By District Attorney Ryan Sayers
2023 Vol. 33
Another question that I regularly get in public and when people call the office is: “do you only handle criminal cases?” The answer to that question is going to take a couple weeks to cover.
As we have discussed before, the District Attorney is the chief law enforcement officer of his/her county and represents the people of the Commonwealth.
The primary purpose of the district attorney is to handle criminal cases, and criminal cases are almost exclusively what the district attorney handles.
However, there are two statutes that give the district attorney authority to handle civil matters.
The first statute is the Controlled Substances Forfeiture Act, which is also known as ‘civil asset forfeiture’.
This statute permits the Attorney General and district attorneys to file civil petitions requesting that that, “money, negotiable instruments, securities, other things of value furnished or intended to be furnished by any person in exchange for a controlled substance . . .,” vehicles, and “real property used or intended to be used to facilitate any violation of The Controlled Substances . . . Act,” be forfeited to the Commonwealth.
In other words, instead of giving money or property back to a drug deal/trafficker/user, the Commonwealth can request that the court give that money or property to the district attorney or Attorney General if it can be tied to drug use/possession/dealing/trafficking.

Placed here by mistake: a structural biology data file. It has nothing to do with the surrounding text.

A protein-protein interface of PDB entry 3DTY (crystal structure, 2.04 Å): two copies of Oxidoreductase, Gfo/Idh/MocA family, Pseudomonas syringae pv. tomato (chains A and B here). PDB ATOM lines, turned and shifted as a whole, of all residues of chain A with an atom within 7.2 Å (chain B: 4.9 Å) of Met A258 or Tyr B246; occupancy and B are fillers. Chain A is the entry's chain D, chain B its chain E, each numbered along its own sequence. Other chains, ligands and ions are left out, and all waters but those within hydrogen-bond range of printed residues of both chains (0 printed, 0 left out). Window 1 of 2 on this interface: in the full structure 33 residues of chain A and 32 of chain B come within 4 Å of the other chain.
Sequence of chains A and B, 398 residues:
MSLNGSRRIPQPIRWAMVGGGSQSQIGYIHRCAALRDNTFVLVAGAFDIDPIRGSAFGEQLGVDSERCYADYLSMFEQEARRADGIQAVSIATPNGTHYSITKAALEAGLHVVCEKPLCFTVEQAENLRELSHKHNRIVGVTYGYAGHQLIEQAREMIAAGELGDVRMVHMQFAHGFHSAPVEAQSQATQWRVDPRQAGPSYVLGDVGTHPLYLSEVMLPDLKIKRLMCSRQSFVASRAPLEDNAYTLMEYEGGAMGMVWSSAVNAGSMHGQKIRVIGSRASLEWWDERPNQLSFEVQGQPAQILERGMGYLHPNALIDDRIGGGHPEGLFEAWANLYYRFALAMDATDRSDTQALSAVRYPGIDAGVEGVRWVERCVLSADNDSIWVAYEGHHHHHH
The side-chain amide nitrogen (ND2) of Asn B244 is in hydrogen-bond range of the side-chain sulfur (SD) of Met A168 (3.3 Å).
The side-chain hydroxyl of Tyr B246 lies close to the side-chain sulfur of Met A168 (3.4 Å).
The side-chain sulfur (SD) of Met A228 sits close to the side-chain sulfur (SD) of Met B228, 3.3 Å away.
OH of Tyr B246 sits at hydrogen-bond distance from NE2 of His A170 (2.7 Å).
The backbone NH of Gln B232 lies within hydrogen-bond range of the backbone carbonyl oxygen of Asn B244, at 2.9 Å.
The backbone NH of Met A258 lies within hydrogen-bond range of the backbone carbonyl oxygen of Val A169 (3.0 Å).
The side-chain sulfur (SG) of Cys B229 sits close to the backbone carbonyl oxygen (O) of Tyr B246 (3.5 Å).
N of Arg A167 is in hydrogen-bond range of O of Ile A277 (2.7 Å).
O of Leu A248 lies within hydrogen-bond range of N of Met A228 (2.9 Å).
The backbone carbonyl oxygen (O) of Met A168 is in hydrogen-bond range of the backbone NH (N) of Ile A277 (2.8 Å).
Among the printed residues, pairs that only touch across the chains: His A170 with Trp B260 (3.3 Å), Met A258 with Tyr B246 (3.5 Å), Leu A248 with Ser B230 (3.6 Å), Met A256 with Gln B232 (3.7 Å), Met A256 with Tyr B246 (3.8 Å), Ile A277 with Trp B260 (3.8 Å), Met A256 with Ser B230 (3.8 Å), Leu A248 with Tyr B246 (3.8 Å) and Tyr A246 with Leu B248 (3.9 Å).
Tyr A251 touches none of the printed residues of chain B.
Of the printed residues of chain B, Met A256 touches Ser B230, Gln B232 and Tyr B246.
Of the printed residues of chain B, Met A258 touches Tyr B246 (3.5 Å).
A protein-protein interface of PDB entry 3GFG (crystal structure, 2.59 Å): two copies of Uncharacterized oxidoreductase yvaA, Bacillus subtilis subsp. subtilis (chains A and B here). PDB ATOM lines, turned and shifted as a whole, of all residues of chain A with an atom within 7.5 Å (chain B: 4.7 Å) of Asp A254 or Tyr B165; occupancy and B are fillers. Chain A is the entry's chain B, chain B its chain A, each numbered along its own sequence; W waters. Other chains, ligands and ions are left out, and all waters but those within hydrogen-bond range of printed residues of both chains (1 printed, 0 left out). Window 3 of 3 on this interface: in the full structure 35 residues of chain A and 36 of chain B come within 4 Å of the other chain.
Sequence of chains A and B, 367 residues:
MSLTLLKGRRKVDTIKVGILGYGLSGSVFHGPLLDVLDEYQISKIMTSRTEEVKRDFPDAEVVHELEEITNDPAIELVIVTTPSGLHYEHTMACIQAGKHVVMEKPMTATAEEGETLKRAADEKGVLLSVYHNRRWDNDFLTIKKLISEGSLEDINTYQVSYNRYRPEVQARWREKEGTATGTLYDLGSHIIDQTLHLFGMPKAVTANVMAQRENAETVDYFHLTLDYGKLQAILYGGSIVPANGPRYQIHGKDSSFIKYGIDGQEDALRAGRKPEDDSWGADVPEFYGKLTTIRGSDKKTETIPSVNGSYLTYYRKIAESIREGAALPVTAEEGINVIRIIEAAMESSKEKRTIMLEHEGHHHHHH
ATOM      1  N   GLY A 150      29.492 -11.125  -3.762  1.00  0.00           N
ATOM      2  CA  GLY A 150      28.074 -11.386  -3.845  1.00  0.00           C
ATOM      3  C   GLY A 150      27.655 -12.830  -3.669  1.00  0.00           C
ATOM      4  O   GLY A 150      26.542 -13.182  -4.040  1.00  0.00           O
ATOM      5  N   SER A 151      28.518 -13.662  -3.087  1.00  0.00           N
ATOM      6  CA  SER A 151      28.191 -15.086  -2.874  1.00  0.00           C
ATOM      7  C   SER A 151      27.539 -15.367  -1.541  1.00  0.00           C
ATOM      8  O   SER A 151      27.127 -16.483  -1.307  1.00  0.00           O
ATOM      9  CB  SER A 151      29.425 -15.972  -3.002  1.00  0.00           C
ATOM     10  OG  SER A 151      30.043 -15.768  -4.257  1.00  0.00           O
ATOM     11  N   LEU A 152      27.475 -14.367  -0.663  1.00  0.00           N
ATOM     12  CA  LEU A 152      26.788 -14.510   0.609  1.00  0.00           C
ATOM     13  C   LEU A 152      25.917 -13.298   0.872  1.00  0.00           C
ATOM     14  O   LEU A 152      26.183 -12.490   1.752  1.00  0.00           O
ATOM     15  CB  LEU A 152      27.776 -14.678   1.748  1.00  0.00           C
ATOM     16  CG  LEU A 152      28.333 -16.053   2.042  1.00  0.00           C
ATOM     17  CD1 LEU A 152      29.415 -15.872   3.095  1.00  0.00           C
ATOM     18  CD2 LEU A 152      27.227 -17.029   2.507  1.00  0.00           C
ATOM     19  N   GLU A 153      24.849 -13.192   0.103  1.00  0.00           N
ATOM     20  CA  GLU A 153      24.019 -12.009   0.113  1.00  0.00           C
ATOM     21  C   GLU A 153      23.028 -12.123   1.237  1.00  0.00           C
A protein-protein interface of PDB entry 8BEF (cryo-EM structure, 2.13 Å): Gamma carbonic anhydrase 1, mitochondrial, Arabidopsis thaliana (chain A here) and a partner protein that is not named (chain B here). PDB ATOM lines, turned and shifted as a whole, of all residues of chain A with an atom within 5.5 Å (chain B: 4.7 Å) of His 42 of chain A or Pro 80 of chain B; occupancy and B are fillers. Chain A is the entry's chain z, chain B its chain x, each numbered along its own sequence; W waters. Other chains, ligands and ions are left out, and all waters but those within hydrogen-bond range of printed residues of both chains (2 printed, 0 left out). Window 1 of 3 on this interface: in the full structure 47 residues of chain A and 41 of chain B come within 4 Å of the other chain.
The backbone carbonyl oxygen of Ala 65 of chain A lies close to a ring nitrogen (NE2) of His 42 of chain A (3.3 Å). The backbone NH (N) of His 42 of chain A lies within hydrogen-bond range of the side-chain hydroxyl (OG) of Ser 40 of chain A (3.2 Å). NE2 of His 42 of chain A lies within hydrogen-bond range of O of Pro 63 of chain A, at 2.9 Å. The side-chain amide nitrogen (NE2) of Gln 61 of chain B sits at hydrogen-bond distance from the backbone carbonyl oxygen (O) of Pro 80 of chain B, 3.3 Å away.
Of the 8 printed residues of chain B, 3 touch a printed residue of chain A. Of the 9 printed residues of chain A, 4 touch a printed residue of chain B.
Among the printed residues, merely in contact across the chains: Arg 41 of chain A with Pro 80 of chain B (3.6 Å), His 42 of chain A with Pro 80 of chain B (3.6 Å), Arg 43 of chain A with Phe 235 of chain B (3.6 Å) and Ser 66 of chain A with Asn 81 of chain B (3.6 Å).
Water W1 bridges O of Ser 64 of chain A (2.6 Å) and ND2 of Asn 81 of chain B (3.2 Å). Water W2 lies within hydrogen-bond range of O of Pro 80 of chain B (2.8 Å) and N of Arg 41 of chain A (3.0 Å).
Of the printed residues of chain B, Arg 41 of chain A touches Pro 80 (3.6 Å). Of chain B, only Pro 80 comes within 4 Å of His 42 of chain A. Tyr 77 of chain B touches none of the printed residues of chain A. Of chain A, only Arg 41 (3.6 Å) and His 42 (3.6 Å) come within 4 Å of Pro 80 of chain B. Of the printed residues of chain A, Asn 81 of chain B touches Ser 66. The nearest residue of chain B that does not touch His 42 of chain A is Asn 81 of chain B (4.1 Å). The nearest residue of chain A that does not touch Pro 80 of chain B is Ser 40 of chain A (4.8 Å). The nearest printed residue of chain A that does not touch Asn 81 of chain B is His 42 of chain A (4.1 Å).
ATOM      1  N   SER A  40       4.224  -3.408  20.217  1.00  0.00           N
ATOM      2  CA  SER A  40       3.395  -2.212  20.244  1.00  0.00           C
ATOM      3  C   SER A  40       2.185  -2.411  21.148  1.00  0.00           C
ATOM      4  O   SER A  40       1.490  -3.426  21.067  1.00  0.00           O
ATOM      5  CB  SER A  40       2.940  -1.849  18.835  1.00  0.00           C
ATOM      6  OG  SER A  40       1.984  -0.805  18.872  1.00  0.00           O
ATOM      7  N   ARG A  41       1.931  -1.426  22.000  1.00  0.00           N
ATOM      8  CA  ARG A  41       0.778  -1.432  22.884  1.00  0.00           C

That same statute states what those proceeds can be used for by the district attorney or Attorney General.
Specifically, the money has to be used, “for the enforcement of or prevention of a violation of the provisions of The Controlled Substance . . . Act.”
This means that we as district attorneys and the Attorney General cannot use the funds for just any project, but that we have to tie the use of the money to the drug epidemic (enforcement and/or prevention) in some way.
Here in Clearfield County, when I took office in January of 2020, the drug forfeiture account had a zero balance.
Since taking office, just over $150,000 have been deposited into the drug forfeiture account due to petitions being granted by the court and the Attorney General sharing proceeds from joint cases.
Approximately, $50,000 of those funds have been spent on a drug-testing hood to protect officers from noxious fumes, surveillance equipment for drug operations, trainings for officers/attorneys, testing equipment, supplies for a training range, technology/equipment for use in the courtroom during hearings/trials, partial salary for the county detective due to his work on drug related cases, and supplies for school students.
Next week, I will discuss the other statute that district attorneys have authority under to bring civil lawsuits – the Unfair Trade Practices and Consumer Protection Law.
Ryan Sayers is the elected District Attorney of Clearfield County, Pennsylvania.
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